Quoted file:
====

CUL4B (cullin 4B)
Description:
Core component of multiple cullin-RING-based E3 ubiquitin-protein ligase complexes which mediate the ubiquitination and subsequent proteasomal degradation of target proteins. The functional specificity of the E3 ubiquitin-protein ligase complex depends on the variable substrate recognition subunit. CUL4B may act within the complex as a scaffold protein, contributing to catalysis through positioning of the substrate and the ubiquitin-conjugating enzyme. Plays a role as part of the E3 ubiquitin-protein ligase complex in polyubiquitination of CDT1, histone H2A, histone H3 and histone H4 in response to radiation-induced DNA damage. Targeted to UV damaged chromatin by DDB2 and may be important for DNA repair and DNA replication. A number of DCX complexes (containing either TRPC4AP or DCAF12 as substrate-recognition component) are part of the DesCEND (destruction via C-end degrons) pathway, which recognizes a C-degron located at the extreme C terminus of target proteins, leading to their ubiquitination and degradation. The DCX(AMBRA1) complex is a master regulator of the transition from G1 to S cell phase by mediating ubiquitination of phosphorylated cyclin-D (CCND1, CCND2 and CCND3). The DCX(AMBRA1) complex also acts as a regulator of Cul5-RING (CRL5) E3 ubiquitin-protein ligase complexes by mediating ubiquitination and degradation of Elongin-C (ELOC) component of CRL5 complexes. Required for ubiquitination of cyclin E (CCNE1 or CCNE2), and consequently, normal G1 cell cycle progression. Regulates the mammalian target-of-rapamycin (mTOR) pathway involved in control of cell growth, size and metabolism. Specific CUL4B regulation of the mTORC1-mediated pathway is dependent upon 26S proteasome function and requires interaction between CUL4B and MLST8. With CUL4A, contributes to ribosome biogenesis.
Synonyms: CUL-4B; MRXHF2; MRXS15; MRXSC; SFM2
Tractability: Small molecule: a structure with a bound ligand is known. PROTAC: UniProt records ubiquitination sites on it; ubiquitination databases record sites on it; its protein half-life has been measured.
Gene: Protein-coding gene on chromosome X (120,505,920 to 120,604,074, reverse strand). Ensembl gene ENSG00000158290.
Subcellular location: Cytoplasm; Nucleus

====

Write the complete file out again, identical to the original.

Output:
CUL4B (cullin 4B)
Description:
Core component of multiple cullin-RING-based E3 ubiquitin-protein ligase complexes which mediate the ubiquitination and subsequent proteasomal degradation of target proteins. The functional specificity of the E3 ubiquitin-protein ligase complex depends on the variable substrate recognition subunit. CUL4B may act within the complex as a scaffold protein, contributing to catalysis through positioning of the substrate and the ubiquitin-conjugating enzyme. Plays a role as part of the E3 ubiquitin-protein ligase complex in polyubiquitination of CDT1, histone H2A, histone H3 and histone H4 in response to radiation-induced DNA damage. Targeted to UV damaged chromatin by DDB2 and may be important for DNA repair and DNA replication. A number of DCX complexes (containing either TRPC4AP or DCAF12 as substrate-recognition component) are part of the DesCEND (destruction via C-end degrons) pathway, which recognizes a C-degron located at the extreme C terminus of target proteins, leading to their ubiquitination and degradation. The DCX(AMBRA1) complex is a master regulator of the transition from G1 to S cell phase by mediating ubiquitination of phosphorylated cyclin-D (CCND1, CCND2 and CCND3). The DCX(AMBRA1) complex also acts as a regulator of Cul5-RING (CRL5) E3 ubiquitin-protein ligase complexes by mediating ubiquitination and degradation of Elongin-C (ELOC) component of CRL5 complexes. Required for ubiquitination of cyclin E (CCNE1 or CCNE2), and consequently, normal G1 cell cycle progression. Regulates the mammalian target-of-rapamycin (mTOR) pathway involved in control of cell growth, size and metabolism. Specific CUL4B regulation of the mTORC1-mediated pathway is dependent upon 26S proteasome function and requires interaction between CUL4B and MLST8. With CUL4A, contributes to ribosome biogenesis.
Synonyms: CUL-4B; MRXHF2; MRXS15; MRXSC; SFM2
Tractability: Small molecule: a structure with a bound ligand is known. PROTAC: UniProt records ubiquitination sites on it; ubiquitination databases record sites on it; its protein half-life has been measured.
Gene: Protein-coding gene on chromosome X (120,505,920 to 120,604,074, reverse strand). Ensembl gene ENSG00000158290.
Subcellular location: Cytoplasm; Nucleus